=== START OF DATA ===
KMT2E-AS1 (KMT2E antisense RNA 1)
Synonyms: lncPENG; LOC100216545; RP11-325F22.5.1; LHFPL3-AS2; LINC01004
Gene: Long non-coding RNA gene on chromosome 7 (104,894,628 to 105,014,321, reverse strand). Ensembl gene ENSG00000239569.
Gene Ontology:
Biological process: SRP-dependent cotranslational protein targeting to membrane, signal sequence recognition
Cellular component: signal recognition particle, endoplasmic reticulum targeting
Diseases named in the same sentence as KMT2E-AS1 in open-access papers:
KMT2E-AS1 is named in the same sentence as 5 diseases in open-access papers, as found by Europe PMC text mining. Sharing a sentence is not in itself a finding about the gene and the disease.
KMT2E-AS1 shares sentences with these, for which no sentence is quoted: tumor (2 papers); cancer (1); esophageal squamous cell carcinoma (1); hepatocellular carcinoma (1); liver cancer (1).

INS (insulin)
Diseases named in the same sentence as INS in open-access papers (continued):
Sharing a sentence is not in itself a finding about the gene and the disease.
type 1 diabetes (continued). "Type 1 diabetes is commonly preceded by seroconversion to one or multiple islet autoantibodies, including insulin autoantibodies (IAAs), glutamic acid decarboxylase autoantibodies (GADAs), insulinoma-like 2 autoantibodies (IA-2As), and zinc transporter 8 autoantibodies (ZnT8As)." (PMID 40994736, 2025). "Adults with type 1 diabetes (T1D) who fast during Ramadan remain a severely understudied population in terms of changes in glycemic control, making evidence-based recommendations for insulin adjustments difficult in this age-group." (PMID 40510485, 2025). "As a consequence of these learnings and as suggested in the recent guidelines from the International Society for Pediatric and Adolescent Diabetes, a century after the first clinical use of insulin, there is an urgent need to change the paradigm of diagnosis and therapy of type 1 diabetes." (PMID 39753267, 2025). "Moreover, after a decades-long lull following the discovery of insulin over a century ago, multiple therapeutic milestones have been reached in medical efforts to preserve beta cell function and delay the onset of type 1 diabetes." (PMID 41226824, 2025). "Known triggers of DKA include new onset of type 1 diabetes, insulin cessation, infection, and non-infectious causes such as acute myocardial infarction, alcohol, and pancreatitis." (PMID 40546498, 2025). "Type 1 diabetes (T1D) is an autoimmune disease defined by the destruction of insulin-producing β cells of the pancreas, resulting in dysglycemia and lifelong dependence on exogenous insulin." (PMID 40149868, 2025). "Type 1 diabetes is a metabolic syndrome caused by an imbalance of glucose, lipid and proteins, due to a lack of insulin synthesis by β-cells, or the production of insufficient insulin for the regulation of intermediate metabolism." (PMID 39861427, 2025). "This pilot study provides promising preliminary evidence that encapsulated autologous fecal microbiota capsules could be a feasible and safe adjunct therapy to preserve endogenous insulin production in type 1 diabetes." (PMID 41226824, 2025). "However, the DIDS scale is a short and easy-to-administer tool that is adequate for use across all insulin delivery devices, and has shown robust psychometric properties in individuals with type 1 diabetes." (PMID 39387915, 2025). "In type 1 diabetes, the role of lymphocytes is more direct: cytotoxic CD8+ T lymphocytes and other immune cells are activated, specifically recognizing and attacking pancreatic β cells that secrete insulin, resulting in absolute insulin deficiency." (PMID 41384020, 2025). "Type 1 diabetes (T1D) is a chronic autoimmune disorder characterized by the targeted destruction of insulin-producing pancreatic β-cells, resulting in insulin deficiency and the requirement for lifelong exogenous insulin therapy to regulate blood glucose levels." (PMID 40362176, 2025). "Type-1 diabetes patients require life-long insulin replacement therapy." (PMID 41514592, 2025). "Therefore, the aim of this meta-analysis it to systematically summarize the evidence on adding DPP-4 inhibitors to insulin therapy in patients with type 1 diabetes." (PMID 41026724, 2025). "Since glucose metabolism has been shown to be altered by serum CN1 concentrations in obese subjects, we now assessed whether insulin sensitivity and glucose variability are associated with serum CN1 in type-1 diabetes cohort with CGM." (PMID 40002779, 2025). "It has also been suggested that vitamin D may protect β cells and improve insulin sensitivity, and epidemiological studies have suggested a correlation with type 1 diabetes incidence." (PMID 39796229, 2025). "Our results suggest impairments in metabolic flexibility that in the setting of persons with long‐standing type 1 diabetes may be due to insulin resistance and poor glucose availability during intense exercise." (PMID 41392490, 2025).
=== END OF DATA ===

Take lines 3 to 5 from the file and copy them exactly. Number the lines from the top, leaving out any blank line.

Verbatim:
Gene: Long non-coding RNA gene on chromosome 7 (104,894,628 to 105,014,321, reverse strand). Ensembl gene ENSG00000239569.
Gene Ontology:
Biological process: SRP-dependent cotranslational protein targeting to membrane, signal sequence recognition